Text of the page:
According to a recent announcement from Soligenix Inc., the company has successfully applied its heat-stabilization technology to its human papillomavirus (HPV) vaccine.
The company -- a late-stage biopharmaceutical company that creates products for the unmet medical needs of patients with biodefense, oncology and inflammation issues -- recently published data from its University of Colorado study that demonstrates that the HPV vaccine is now heat stable. The scientists converted a virus-like, particle-based vaccine that needed cold-chain storage with a subunit, alum-adjuvanted vaccine that showed stable results at ambient temperatures, resulting in a vaccine that is heat stable.
"The use of subunit vaccines has always been hindered by concerns about thermostability,” co-Director of the Center for Pharmaceutical Biotechnology at the University of Colorado Theodore Randolph said. “The use of this technology, invented at the University of Colorado, clearly overcomes these concerns and offers broad applicability in many commercial indications."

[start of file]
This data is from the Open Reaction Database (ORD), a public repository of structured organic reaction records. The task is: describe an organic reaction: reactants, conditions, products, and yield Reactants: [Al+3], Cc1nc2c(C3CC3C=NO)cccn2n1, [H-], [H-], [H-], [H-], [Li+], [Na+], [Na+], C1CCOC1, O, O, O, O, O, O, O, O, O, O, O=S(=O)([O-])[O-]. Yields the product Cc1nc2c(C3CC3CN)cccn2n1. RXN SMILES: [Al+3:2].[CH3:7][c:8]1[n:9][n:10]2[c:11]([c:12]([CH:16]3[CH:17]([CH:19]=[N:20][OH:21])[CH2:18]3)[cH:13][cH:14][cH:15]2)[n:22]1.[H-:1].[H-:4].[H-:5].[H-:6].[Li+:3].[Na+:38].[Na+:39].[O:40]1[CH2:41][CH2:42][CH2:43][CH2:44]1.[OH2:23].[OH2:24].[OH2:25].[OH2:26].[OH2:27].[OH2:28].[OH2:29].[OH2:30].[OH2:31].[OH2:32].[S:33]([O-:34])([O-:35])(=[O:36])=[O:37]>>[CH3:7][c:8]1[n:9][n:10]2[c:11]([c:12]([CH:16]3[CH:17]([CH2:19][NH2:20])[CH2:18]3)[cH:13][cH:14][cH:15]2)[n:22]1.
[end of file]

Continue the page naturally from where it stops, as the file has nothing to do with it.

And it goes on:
Randloph said in addition to the cost-savings incurred for vaccines for the developed world, the use of this technology also offers the opportunity for more effective vaccination in the developing world.
"This is the first application of ThermoVax, our proprietary thermostabilization system, with a commercial vaccine indication,” Soligenix CEO and President Christopher Schaber said. “This work illustrates the broad applicability of this technology platform. We are continuing to develop ThermoVax in the context of our RiVax vaccine under a recent NIAID contract award of up to $24.7 million over six years."